Lancaster Farmland Trust’s project aims to reduce nitrogen, phosphorus, and sediment pollution flowing from a farm in East Earl Township. Best management practices installed will include barnyard improvements, specifically concrete and roofed heavy use areas, a roofed manure stacking structure, roof water controls, underground piping, cattle walkways, and stabilized access roads. It’ll also include 2,400 feet of streambank fencing and the installation of a 1.9-acre buffer.
The project seeks to enhance a segment of the Amos Herr Park property, within the East Hempfield Township Municipal Complex, in an area that is currently either wetlands or is proposed through the Municipalities’ planning initiatives to be naturalized. This segment is on the east side of the Amos Herr Park campus and on the east side of Swarr Run. The project aims to forward this initiative by expanding any existing wetlands, re-grading portions of the area to create a space for increased wetland establishment, installing a system of interconnected trail pathways around the extents of the created wetland area, and naturalizing the remaining lands.
2021 Clean Water Fund Projects
Grantee: Octoraro Watershed Association
The Octoraro Watershed Association will work with Mr. Beiler on his farm in Colerain Township to implement several BMPs that will improve overall water quality in Lancaster County, but specifically in Bells Run. Conservation implementation practices will stabilize the ground and dramatically reduce sediment deposition.
“We are very appreciative of the Lancaster Clean Water Fund’s support of this project. Mr. Beiler purchased this farm in 2018 and has visions of establishing his own dairy operation here in the near future. As part of this vision, Mr. Beiler is committed to improving the existing conditions of the property and ultimately running an operation that is both productive and low-impact on our environment. He fully supports the efforts to restore the health of the local streams in Lancaster County by 2040 and this grant will allow for important Best Management Practices to be installed in order to prevent sediment and nutrients from reaching our waterways.”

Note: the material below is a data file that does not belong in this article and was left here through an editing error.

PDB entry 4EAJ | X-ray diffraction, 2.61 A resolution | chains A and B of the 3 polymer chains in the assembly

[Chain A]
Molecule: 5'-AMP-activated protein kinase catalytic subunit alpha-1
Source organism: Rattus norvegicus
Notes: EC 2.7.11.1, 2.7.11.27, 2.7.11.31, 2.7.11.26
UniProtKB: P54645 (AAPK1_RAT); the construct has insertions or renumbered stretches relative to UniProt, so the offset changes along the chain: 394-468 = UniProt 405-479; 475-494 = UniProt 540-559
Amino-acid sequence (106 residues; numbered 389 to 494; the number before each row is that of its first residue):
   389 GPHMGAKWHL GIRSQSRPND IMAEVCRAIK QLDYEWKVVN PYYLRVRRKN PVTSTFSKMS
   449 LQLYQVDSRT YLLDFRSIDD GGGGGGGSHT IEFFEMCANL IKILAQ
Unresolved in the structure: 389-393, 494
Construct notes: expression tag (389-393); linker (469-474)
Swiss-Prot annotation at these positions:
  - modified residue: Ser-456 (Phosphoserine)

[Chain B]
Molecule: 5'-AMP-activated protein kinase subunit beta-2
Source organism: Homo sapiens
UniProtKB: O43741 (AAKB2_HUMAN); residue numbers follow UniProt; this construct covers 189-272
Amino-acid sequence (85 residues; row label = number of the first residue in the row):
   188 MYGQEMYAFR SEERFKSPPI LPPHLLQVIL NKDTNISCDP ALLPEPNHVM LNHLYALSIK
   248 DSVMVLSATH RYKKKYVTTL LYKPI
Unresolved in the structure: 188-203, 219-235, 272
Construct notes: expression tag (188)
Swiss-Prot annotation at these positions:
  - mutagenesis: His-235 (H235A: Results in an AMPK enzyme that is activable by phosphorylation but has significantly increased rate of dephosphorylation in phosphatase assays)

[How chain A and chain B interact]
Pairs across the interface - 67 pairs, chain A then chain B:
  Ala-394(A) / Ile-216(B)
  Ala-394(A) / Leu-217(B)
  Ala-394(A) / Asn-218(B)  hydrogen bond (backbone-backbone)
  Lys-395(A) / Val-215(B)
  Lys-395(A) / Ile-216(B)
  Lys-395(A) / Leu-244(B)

Grantee: Denver Borough
Denver Borough will install a native riparian forest buffer, green stormwater management infrastructure practices, and restore a portion of the Cocalico Creek near the Denver Park Annex, adjacent to Denver Memorial Park. Grant funding from the Lancaster County Clean Water Fund will be used to design and construct the two rain gardens and three constructed wetland areas. This project is designed to enhance the active and passive recreational opportunities in the Park Annex by developing the existing greenway in an environmentally sound way that prevents flood damage and soil erosion, protects surface water quality, improves wildlife habitat, provides educational opportunities, and blends the region’s natural diversity with man-made development.
Grantee: Friends of Fishing Creek
Nestled at the southern end of Lancaster County, the Fishing Creek watershed is a hidden gem. In the Fishing Creek Nature Preserve you’ll find a quiet stream that hosts freshwater trout, cranes, herons, and countless other species. With this grant, Friends of Fishing Creek will provide educational information in the form of signage and a bus tour. These hands-on experiences with local community members will emphasize the importance of protecting these waterways.
“Friends of Fishing Creek would like to share our overwhelming gratitude to the Community Foundation and the Lancaster Clean Water Partners. The Friends of Fishing Creek watershed group strives to educate the public on community-driven water stewardship, and help preserve the overall health of the Fishing Creek watershed. Thanks to the Clean Water Fund, our organization has big plans to engage and educate our local community on the importance of water quality!”
Grantee: Lancaster Farmland Trust
Lancaster Farmland Trust will work with three farms in the Pequea Creek Watershed to implement agricultural BMPs. BMPs include manure management, barnyard improvements, animal walkways, fencing, pipes and stabilized outlets to control driveway runoff and roof water; and critical seeding and mulching where needed.
Grantee: Strasburg Jay Cee Park
Strasburg Jay Cee Park will restore 300 linear feet of stream to an unnamed tributary to Little Beaver Creek. In August of 2020, an 8’ dam failed in a flood resulting in extreme incision and associated bank failure, releasing tons of legacy sediments downstream. The stream is actively degrading, with the likelihood of instabilities migrating upstream. The work will raise the channel invert and stabilize the banks to create a stable, well-vegetated channel with a shallow floodplain bench that will slow flood flow velocities and dissipate potentially erosive energy. The work will address excessive sedimentation and habitat degradation that currently exists, and proposed benches will increase the potential for wetland development. Improved habitat will be provided through the establishment of a native species riparian buffer.